Plant cells and animal cells
- Even though they belong to different organisms, plant and animal cells have some features in common:
- Cell Membrane – separates the contents of the cell and its surroundings. It controls the movement of substances like glucose, oxygen and carbon dioxide in and out of the cell.
- Cytoplasm – many of the chemical reactions needed to carry out life processes take place here. It also contains organelles.
- Nucleus – an organelle that contains DNA which is the genetic material. The nucleus controls all activities of the cell.
- Mitochondria – these are organelles where respiration occurs. They are incredibly small and cannot be seen easily with a light microscope.
- Plant cells have other structures:
- Cell Wall – made of tough cellulose which supports the cell and helps it keep its shape.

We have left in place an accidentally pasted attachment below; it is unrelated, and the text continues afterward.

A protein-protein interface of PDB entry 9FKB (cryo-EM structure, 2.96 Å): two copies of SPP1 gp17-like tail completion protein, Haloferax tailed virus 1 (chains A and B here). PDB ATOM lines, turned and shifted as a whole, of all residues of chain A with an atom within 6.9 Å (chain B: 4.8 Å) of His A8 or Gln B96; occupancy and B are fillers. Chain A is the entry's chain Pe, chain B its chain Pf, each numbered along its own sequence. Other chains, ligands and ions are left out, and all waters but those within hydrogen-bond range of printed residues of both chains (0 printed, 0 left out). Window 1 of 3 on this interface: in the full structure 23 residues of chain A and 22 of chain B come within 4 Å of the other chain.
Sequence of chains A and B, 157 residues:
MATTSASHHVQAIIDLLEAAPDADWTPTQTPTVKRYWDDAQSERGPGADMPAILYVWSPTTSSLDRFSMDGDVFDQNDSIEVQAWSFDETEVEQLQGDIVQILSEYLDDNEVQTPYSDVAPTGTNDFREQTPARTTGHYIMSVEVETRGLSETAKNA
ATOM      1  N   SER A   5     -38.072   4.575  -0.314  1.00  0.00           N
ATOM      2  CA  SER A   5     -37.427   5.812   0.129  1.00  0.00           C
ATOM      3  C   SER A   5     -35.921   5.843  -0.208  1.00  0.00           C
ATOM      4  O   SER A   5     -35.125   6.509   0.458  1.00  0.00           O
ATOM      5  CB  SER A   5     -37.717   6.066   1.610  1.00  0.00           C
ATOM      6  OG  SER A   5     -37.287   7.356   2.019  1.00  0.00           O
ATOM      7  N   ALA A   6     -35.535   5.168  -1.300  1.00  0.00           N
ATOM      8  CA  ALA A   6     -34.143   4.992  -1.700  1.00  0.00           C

- Large vacuole– this fills up a space in the cytoplasm and is filled with cell sap and keeps the cells rigid, thus supporting the plant.
- Chloroplasts – organelles which contain chlorophyll which is a green substance that absorbs light energy, used for photosynthesis.
- Bacteria are single celled organisms that are much smaller than plant or animal cells. They do not contain a nucleus.
- Bacterial cells contain two types of DNA; chromosomal DNA and Plasmid DNA. The former is a giant loop of DNA containing most of the genetic material. It is not neatly packaged like plant or human chromosomes. Plasmid DNA comes in small loops and carries extra information.
- Using information from electron microscopes we know that bacterial cells have a cell wall but it is different to that of plant cell walls. It is more flexible and not made of cellulose, but does a similar job.
- Some bacteria also have flagella on the outside of the cell; they are long whip-like structures that bacteria can use to move themselves along.